Archive for the ‘Sports leisure and entertainment’ category

Athletic Fields at Park View Rec Center and Tubman Elementary School Fail Annual G-MAX Safety Tests

June 25, 2019

Park View Soccer Field is closed until repairs can be made to improve its safety.

On June 20th, the Department of General Services (DGS) sent out notice that they had begun their annual shock attenuation, or G-MAX testing, of the District’s 54 synthetic turf fields. As of last week, 13 fields had failed their G-MAX test out of 30 tested so far. Seven of the fields are in need of additional infill in order to return to compliance, however, six fields — including the athletic fields at Park View Recreation Center and Harriet Tubman Elementary School — will require more extensive repair.

All 13 fields were taken off-line immediately in order that the necessary adjustments and repairs could be made.  The extensive repair work could take up to two weeks; fields needing additional infill will require 1-2 days.

Below is the list DGS provided showing the fields that need to be repaired.

In speaking directly with DGS, I learned that they were scheduled to be on site at the Park View field on June 24th to inspect the field and assess the appropriate measures to repair the field and reopen it for community use.

You can read more about G-MAX and the testing at the DGS G-MAX webpage which includes the individual reports.

DDOT to Begin Work on New Bioretention Facility at Park Road Park Today

March 11, 2019

Work is scheduled to begin on March 11th for a new bioretention area at the Park Road Park.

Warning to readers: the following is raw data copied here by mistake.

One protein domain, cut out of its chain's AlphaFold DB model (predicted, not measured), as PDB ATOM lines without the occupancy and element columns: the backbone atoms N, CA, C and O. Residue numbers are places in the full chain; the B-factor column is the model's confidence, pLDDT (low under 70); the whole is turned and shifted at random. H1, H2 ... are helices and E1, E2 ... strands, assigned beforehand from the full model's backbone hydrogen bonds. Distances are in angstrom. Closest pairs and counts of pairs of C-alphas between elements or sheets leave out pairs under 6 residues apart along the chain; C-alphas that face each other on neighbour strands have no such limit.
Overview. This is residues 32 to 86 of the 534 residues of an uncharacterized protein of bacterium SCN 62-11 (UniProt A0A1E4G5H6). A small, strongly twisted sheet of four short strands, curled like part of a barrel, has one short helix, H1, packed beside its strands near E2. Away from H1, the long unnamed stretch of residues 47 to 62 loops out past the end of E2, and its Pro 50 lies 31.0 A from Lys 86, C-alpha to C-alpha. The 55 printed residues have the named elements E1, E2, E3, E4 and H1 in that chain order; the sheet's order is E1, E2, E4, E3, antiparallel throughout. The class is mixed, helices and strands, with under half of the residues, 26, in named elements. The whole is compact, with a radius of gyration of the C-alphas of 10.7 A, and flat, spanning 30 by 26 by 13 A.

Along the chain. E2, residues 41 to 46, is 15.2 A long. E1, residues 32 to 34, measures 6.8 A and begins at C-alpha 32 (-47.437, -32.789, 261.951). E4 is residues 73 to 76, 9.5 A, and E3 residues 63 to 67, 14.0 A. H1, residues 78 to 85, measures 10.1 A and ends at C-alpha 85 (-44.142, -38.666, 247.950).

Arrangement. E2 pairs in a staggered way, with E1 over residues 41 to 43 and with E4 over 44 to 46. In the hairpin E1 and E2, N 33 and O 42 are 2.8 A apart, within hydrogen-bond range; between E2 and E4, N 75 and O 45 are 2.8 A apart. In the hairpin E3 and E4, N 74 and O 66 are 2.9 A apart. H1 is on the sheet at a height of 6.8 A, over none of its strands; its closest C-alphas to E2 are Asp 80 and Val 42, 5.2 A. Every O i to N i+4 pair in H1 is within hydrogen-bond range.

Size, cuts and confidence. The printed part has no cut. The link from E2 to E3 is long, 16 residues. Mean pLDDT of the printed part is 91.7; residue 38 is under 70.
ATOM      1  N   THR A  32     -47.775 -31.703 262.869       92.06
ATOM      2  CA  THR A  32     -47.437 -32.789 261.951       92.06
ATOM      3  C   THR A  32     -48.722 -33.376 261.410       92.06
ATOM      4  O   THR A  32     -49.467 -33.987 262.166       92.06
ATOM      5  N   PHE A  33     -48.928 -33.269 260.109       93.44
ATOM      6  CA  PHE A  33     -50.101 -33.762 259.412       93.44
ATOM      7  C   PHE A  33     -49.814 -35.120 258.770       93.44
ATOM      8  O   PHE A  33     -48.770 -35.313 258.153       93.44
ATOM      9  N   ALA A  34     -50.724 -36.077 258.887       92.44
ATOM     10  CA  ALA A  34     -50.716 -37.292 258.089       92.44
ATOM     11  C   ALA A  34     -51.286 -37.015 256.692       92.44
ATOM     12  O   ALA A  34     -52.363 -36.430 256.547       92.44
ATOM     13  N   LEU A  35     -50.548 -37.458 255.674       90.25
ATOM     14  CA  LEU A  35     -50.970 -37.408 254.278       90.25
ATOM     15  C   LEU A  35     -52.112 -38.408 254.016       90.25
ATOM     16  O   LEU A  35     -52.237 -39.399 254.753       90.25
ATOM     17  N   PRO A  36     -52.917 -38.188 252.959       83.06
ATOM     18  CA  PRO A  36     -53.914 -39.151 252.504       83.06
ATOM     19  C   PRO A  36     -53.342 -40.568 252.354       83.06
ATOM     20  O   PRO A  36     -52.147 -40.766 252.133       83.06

The District Department of Transportation (DDOT) is scheduled to begin work today on a new bioretention facility at the western corner of the Park Road Park located at Park Road, Sherman Avenue, and New Hampshire Avenue. The work is part of the LeDroit Park Green Infrastructure Project. The purpose of the bioretention facilities is to filter pollutants and sediment from runoff.

Parking will be restricted during construction from 7 am to 5 pm.

Construction is expected to take approximately 4 weeks to complete, dependent on weather. In total, the bioretention area will be 1,567 sq. ft. in size.

Throughout the construction area, at least one lane of traffic will be open per direction. Curbside parking will be restricted at the site during construction hours which are 7:00 am to 7:00 pm, Monday through Saturday.

Below are some construction drawing details shared from DDOT.

DGS to Repair Basketball Courts at Bruce Monroe Site Beginning February 26th

February 23, 2019


Maintenance of the basketball courts at the Bruce Monroe site has been an ongoing issue for at least a year, and as you can see from the photos above and below one of the courts in particular is completely unusable.

To address this, beginning on Tuesday, February 26th, the Department of General Services will be taking the basketball courts off-line for approximately four weeks in order to repair them. DGS’s contractor will install protective fencing around the work areas while work is in progress.

DGS does not anticipate that other area of the site will be affected during this work.

Civil War Walking Tour of Fort Totten Happening on Saturday, 11 am

February 8, 2019

Tomorrow, February 9th, you can join join the Civil War Defenses of Washington for a tour of Fort Totten, one of 68 major forts that encircled Washington DC during the Civil War. The tour begins a 11:00 a.m. The fort saw action during the Battle of Fort Stevens in July 1864 and is one of 17 sites preserved and managed by the National Park Service.

Ranger Steve T. Phan, a Civil War expert, will guide visitors in and around the historic earthen fort, including recently discovered remnants thought to be lost during the post-war era. The walk will be 1.5 miles and conducted over paved sidewalks, dirt paths, and grass.